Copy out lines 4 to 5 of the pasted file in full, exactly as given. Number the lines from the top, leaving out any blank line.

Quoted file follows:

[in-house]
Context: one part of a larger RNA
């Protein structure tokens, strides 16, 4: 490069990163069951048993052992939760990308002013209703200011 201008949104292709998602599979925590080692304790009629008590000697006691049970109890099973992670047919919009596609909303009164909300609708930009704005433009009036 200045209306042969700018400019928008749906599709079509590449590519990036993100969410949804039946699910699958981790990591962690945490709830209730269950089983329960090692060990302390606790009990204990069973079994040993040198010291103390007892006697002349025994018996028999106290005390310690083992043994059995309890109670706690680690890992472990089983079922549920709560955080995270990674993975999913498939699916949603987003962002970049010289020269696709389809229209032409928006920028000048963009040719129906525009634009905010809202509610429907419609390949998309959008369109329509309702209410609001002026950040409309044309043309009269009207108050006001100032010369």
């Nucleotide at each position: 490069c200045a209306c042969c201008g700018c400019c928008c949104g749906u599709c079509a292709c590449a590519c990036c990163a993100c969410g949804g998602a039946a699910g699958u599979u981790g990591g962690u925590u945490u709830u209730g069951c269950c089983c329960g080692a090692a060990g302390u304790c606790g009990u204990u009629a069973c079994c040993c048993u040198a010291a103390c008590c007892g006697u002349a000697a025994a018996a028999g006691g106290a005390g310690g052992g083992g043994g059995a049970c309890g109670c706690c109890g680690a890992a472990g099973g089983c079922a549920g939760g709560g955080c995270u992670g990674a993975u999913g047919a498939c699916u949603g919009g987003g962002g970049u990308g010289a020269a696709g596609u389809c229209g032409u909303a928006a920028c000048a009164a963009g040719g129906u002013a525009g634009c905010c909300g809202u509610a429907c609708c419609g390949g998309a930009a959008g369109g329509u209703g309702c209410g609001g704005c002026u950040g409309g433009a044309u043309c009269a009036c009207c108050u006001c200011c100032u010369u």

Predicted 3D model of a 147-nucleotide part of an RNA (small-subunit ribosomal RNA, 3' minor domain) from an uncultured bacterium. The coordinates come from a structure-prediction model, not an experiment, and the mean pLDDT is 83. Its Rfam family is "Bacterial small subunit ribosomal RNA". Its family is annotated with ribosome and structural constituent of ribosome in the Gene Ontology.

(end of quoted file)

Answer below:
């Nucleotide at each position: 490069c200045a209306c042969c201008g700018c400019c928008c949104g749906u599709c079509a292709c590449a590519c990036c990163a993100c969410g949804g998602a039946a699910g699958u599979u981790g990591g962690u925590u945490u709830u209730g069951c269950c089983c329960g080692a090692a060990g302390u304790c606790g009990u204990u009629a069973c079994c040993c048993u040198a010291a103390c008590c007892g006697u002349a000697a025994a018996a028999g006691g106290a005390g310690g052992g083992g043994g059995a049970c309890g109670c706690c109890g680690a890992a472990g099973g089983c079922a549920g939760g709560g955080c995270u992670g990674a993975u999913g047919a498939c699916u949603g919009g987003g962002g970049u990308g010289a020269a696709g596609u389809c229209g032409u909303a928006a920028c000048a009164a963009g040719g129906u002013a525009g634009c905010c909300g809202u509610a429907c609708c419609g390949g998309a930009a959008g369109g329509u209703g309702c209410g609001g704005c002026u950040g409309g433009a044309u043309c009269a009036c009207c108050u006001c200011c100032u010369u």

Predicted 3D model of a 147-nucleotide part of an RNA (small-subunit ribosomal RNA, 3' minor domain) from an uncultured bacterium. The coordinates come from a structure-prediction model, not an experiment, and the mean pLDDT is 83. Its Rfam family is "Bacterial small subunit ribosomal RNA". Its family is annotated with ribosome and structural constituent of ribosome in the Gene Ontology.